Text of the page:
Here we come a-wassailing

Larry Crowe/AP

Have you ever had wassail?

On NPR’s “Morning Edition” this morning, reporter Kathleen Osborn discusses her search for this very traditional English drink in New England. Have a listen.

I’ve never tried it, but the following are three very different variations on this festive drink.

Randy Baril’s Wassail Recipe

1/2 gallon beer (Preferably a very malty English-style old ale. Mayflower’s Thanksgiving Ale works really well.)

5 sticks of cinnamon

1/4 teaspoon whole cloves

5 slices fresh ginger

3 whole allspice

1/2 teaspoon sweet orange peel (optional)

On stovetop or in a slow cooker, add spices to beer. (Can use a tea bag for
the clove, allspice and orange so they can be removed easily. Allow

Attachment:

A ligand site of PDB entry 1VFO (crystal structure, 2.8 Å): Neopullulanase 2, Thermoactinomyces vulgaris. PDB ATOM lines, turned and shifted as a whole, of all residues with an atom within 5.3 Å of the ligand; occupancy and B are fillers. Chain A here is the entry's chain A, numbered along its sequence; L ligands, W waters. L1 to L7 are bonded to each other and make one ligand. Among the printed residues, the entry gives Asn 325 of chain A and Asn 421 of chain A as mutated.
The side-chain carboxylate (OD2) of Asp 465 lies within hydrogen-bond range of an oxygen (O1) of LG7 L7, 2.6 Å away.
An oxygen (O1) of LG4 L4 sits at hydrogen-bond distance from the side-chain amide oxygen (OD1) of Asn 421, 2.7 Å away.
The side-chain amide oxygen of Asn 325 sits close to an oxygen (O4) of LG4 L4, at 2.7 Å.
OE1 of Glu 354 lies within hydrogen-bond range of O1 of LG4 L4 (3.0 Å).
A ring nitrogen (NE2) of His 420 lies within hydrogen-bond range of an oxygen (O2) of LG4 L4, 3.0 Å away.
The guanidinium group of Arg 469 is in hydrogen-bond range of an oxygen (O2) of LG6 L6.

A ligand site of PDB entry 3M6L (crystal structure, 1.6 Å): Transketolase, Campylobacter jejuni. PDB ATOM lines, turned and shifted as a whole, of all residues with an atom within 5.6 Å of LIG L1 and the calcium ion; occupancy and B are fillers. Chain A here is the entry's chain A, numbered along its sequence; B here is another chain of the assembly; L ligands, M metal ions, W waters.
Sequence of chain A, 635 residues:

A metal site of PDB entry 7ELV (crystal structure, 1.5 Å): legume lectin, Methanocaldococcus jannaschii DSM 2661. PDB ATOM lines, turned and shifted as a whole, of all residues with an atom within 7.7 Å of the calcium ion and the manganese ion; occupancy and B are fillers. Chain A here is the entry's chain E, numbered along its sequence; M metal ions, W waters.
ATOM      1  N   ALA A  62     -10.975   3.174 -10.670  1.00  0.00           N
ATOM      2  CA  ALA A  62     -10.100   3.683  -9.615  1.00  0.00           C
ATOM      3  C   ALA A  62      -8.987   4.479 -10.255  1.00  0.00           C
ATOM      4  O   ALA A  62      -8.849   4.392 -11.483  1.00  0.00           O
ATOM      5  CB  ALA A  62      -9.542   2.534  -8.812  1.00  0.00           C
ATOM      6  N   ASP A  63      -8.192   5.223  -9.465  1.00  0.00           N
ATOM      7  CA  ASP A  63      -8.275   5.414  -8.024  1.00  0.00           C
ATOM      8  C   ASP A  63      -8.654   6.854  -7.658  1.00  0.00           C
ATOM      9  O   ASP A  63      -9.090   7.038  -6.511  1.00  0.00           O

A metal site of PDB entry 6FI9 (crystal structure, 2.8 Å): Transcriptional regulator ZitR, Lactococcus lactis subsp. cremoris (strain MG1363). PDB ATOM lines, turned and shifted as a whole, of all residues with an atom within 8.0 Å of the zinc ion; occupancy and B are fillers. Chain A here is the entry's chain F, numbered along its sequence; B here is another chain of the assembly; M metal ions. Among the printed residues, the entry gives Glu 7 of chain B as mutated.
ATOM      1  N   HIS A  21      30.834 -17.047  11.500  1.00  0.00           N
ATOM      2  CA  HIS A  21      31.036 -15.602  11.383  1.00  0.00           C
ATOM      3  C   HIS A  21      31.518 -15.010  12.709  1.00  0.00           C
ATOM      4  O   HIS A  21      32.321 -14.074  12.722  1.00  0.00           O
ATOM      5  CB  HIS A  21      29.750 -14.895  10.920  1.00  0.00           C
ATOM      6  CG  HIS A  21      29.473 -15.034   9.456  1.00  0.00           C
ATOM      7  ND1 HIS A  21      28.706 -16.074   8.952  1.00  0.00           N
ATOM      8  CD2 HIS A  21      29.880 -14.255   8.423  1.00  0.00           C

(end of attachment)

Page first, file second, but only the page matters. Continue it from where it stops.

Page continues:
the cinnamon and ginger to go free-range.)

Warm to just under a simmer and hold for at least 30 minutes.

Adjust spice blend to your taste. For extra sweet wassail, add a bit of brown sugar.

Enjoy on a cold winter night in the company of friends and family while singing to keep the dark at bay.

Clarence Zimmerman Family Wassail Recipe

1 to 2 bottles of champagne

1 pint vodka

1 cup brandy

32 ounces fresh tart juice (cranberry or orange)

Mix all ingredients together and pour into a decorative vessel that the whole family can drink from.

The Prince and The Pauper Wassail Recipe

Fresh apple cider

Little bit of orange juice

A little less lemon juice

Cinnamon stick


Dash of nutmeg

Dash of ginger

Steep all ingredients for a half-hour on a low boil. Add brandy, rum or vodka as desired.


Posted on 21, December 2011, in Drink and tagged , , , . Bookmark the permalink. 2 Comments.

  1. Wassailing is an English tradition originating from the cider making counties of the South West. It’s purpose is to sing and drink to the health of the cider apple producing trees in the hope that they might better thrive. The traditional drink being good old English Cider

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